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Saturday sports: NFL suspends Watson; Big Ten gets TV deal; WNBA playoffs begin

SCOTT SIMON, HOST:

Oh, my word. Now it's time for sports.

(SOUNDBITE OF MUSIC)

SIMON: Deshaun Watson gets a longer suspension, but - the Big Ten broadcast deal, but will players benefit? NPR's Tom Goldman joins us. Hi there, Tom.

TOM GOLDMAN, BYLINE: Hi, Scott.

SIMON: NFL announced this week Deshaun Watson, Cleveland Browns, will be suspended for 11 games and fined $5 million over accusations of sexual misconduct by more than two dozen women. Does not end the criticism, does it?

GOLDMAN: It does not. When the NFL announced the punishment Thursday, which was increased from an original six-game ban, the league said this concludes the disciplinary process, all tied up with a bow - right? - except one little problem. Despite the ban, despite the fine, despite the original ruling where the independent arbitrator said Watson's behavior toward his accusers was egregious and predatory and the NFL agreed, Watson said Thursday he's always been innocent and still is. Scott, one wonders how his mandated treatment will go if he refuses to acknowledge wrongdoing. So this all feels as if it's anything but concluded. And yeah, the criticism has been pretty strong.

SIMON: Should point out two Texas grand juries decided not to charge Deshaun Watson criminally, right?

GOLDMAN: That's right. And then 24 of his accusers filed civil suits. He settled with all but one, a woman named Lauren Baxley. And yesterday she wrote an essay in The Daily Beast saying why she will continue to not settle. Here's a quote from the piece. Quote, "I have rejected all settlement offers, in part because they have not included more sincere - any sincere acknowledgment of remorse and wrongdoings, nor have they included any promises of rehabilitative treatment. Watson still refuses to admit that he harassed and committed indecent assault against me." She says unless there's an authoritative intervention, he will continue his destructive behavior.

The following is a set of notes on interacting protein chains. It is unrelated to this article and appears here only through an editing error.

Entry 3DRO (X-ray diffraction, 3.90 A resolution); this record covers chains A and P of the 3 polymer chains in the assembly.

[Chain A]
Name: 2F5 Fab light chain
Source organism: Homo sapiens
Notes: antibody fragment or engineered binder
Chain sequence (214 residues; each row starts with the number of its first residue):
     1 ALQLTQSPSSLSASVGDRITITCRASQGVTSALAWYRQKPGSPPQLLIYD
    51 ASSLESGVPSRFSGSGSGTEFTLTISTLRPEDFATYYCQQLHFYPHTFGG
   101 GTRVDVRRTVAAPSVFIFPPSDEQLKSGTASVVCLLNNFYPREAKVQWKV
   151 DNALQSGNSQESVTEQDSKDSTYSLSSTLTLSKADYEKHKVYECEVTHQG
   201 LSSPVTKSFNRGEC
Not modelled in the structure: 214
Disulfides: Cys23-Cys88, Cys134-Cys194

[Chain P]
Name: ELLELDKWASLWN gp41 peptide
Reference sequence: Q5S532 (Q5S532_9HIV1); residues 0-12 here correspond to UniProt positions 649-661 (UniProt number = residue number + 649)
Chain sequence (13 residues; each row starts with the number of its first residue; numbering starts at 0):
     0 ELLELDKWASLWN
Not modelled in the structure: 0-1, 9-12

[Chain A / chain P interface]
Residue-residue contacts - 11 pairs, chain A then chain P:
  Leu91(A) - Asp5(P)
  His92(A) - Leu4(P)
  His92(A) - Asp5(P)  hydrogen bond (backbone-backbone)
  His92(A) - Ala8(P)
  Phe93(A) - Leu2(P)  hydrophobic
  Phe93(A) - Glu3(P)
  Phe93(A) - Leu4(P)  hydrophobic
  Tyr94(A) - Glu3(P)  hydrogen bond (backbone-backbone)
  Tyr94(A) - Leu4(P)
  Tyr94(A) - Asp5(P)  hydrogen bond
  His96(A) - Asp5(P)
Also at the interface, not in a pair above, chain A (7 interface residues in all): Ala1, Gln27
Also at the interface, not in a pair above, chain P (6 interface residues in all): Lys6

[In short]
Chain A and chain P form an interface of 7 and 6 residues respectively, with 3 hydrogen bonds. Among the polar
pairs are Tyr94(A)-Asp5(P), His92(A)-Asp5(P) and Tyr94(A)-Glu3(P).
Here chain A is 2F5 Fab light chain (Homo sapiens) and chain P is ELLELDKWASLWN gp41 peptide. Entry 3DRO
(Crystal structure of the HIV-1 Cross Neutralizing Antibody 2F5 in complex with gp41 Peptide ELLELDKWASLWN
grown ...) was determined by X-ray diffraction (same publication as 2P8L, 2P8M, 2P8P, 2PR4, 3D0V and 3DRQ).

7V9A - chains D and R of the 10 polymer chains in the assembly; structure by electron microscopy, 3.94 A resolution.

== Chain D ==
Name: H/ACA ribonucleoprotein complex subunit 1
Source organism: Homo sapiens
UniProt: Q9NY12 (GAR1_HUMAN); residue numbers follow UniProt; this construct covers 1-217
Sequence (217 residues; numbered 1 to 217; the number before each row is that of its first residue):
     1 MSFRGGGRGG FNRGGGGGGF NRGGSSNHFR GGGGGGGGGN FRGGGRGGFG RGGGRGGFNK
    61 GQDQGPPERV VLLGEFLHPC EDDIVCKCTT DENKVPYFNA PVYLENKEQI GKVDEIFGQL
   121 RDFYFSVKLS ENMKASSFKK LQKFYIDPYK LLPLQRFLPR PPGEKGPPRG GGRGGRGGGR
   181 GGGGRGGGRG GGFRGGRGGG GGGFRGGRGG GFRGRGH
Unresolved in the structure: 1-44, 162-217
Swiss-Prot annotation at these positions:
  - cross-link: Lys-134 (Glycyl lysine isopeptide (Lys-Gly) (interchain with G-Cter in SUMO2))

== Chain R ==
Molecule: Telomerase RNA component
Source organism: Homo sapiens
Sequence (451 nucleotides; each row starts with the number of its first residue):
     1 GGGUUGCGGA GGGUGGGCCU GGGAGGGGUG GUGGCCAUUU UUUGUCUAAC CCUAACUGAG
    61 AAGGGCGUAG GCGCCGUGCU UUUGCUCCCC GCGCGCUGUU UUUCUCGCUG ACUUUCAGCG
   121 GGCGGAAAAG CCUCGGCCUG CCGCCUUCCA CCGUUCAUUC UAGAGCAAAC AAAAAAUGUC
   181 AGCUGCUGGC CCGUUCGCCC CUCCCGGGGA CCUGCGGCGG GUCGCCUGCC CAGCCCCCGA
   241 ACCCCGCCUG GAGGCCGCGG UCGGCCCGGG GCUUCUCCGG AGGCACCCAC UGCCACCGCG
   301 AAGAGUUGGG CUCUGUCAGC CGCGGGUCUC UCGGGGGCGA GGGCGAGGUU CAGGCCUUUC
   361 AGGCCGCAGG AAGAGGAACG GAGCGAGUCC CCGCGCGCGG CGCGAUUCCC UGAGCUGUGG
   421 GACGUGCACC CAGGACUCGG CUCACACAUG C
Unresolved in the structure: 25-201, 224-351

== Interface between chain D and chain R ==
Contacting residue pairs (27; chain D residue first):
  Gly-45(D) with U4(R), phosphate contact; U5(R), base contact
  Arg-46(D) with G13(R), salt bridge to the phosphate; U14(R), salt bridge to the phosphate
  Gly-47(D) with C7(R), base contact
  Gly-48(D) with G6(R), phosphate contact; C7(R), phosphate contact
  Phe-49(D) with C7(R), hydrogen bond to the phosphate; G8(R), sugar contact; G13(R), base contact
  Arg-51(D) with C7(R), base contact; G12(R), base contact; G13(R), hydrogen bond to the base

SIMON: A hard transition, but I want to talk about the Big Ten deal. They announced a seven-year, $7 billion deal for broadcast rights of its football and basketball games. And Tom, they're going to use all that money to lower tuitions and make higher education accessible for all, right?

GOLDMAN: Oh, absolutely. What a great idea, which they are absolutely not going to do. The money estimated to be at least $70 million for each Big Ten school - 14 of them now. When UCLA and University of Southern California head there, it will be 16. The money will be used in many different ways - enhancing existing sports, maybe adding back others that were cut due to the pandemic, building or renovating facilities, raises for coaches and administrators. Let's see, Scott. Are we leaving anything out?

SIMON: Raises for coaches or - more raises for coaches?

GOLDMAN: Oh, how about this?

SIMON: Yeah.

GOLDMAN: The athletes whose performances make the TV contract possible.

SIMON: Oh, you sentimental guy. Yeah.

GOLDMAN: Some of those athletes are already speaking up. Big Ten Commissioner Kevin Warren was asked on HBO's "Real Sports," could you foresee paying your athletes? To which he said, yes.

SIMON: (Laughter) Well, that takes care of it. WNBA playoffs are here. Great matchup - greatest since I think the Bulls-Knicks, the Chicago Sky facing the New York Liberty. New York leads the series 1-0. What are you looking for?

GOLDMAN: I'm looking for New York to play great again. Hey, New Yorkers, here's something to think about. Why don't you watch the one team in your city, the one pro-basketball team city that performs well? Ooh, I'm going to get letters for that.

SIMON: Oh. Oh.

GOLDMAN: The Liberty looked great behind Sabrina Ionescu and other players. They're looking to close out that series today.

SIMON: I hear the laptops in Brooklyn warming up to write you already. Tom Goldman, thanks very much for being with us.

GOLDMAN: You're welcome. Transcript provided by NPR, Copyright NPR.

Tom Goldman is NPR's sports correspondent. His reports can be heard throughout NPR's news programming, including Morning Edition and All Things Considered, and on NPR.org.